Friday, August 17, 2012

They sag in just the way I remember, clotting against each other in nests of purple and gold, skins thinning and flesh softening in cracks of sidewalk concrete.  As a child I used to eat them off a tree at the edge of a cotton field, loving them more than wild plums but not as much as blackberries. Their feral sweetness in my throat tickled with its hint of something gone to ruin, something almost too wild to be with. Only once I picked them before they’d ripened, the blister of their greenness sending me home for water in a hurry, my mouth full of trickery and insolence. Some years later I made some jam with them. It sat on my shelf in jars until someone insisted I spread it on toast, and I did. My teeth missed the skins and the nudge of the pit. Wasps still crawl inside their golden hearts, I notice now, intoxicated with loamy fruitflesh and the heady disappearing nourishment of summer.

©Laura Sorrells 2007--2012
all rights reserved


  1. Beautiful and tasty write. Even as summer fades, I nostalgically recall the sweet taste of my first watermelon of the season. Pure heaven it was. xo

  2. Thank you! Yes, that's a nostalgic flavor for me too, as well as sliced canteloupe with a hint of salt.

  3. But persimmons aren't good till the first frost, are they? My grandmother made persimmon pudding and it was wonderful. I have her recipe, but no persimmons. Maybe when I am back in the South in September, I find some at the old trees in the woods behind her garden. She used to always have a pan of it waiting when she knew I was coming by.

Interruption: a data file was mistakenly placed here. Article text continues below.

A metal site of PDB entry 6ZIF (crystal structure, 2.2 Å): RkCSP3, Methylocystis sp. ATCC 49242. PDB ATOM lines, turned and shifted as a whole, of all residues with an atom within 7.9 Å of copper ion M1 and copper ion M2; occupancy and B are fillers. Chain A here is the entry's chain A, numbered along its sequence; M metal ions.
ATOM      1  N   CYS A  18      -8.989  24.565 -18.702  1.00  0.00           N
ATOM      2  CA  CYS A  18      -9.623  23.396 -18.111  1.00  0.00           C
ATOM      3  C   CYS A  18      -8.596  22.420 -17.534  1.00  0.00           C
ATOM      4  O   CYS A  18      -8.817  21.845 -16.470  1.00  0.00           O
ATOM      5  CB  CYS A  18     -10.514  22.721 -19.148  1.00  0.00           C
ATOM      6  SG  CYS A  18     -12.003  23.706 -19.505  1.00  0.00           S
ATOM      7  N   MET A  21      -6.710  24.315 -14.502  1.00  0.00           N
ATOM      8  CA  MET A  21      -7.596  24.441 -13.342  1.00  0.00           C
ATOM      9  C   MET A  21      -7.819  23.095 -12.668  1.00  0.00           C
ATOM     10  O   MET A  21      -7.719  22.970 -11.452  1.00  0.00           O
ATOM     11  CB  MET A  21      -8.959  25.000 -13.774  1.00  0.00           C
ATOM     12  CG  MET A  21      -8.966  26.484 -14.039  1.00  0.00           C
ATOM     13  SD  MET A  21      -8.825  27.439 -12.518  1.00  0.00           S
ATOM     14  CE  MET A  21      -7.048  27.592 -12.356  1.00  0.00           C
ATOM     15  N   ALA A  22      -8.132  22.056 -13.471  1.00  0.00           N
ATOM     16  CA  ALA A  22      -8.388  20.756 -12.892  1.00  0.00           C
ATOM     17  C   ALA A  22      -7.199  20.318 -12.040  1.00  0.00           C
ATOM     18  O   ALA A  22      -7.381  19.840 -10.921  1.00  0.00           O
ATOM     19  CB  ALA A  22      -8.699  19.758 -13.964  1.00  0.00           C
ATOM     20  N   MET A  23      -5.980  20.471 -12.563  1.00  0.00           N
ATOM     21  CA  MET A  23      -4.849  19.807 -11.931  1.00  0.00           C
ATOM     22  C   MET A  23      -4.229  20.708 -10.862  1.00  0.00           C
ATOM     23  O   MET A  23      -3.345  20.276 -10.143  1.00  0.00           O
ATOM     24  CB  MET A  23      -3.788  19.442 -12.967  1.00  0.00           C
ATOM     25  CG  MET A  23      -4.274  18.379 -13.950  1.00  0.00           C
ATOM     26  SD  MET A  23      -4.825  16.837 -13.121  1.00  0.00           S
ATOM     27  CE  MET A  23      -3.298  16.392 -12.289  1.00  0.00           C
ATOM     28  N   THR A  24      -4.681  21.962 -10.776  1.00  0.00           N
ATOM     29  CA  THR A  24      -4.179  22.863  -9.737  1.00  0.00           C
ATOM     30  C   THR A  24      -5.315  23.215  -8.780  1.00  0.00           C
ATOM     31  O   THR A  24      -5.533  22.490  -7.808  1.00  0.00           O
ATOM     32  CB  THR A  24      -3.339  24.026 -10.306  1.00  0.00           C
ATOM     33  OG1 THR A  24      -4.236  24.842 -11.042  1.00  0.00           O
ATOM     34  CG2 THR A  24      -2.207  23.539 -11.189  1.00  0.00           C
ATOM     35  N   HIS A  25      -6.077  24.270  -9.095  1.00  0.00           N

4. Persimmon pudding. that sounds outrageous. where, if I may ask, is her garden? it's been so many years since I actually ate a persimmon that I don't recall what time of year they're good, but I took this picture in midsummer.

  5. Her home is in Moore County, NC. Unfortunately, she now lives 3 hours away in an assisted living place near my uncle, but the house is still there and is used by family when in the area. I may have to dig out the recipe and do a blog posting on persimmon pudding. Persimmons were always harvested in the fall. My grandmother would process the pulp and free it so that she could have pudding available all year.

  6. I posted the recipe in my blog.

  7. I will seek it out. That's just the kind of thing I love.


Search This Blog


About Me

My photo
Georgia, United States
I live at the edge of the forest in a little town in the north Georgia mountains. I teach sixth grade Language Arts and am writing a memoir of sorts about family, spirituality, and narrative. I am also exploring a possible writing project having to do with contemporary lay contemplative experience and how it might be informed by the Desert Fathers and Mothers of early Christianity. I am a relatively recent convert to Roman Catholicism and an admirer of Pope Francis, Leonardo Boff, Joan Chittister, and Richard Rohr. I'm a Lay Associate of Our Lady of the Holy Spirit Monastery in Conyers, Georgia. I am interested in indigenous cultures, narratives, and spirituality, especially how these can inform my spirituality as a lay contemplative. I write, read, take pictures, play around with creating ephemera from paper and cloth and other organic things. I cook, hike, watch wildlife, and collect random bits of interesting oddness, both tangible and abstract. I am a seer of smallness and a caretaker of ridiculous minutiae. If you want, e-mail me at or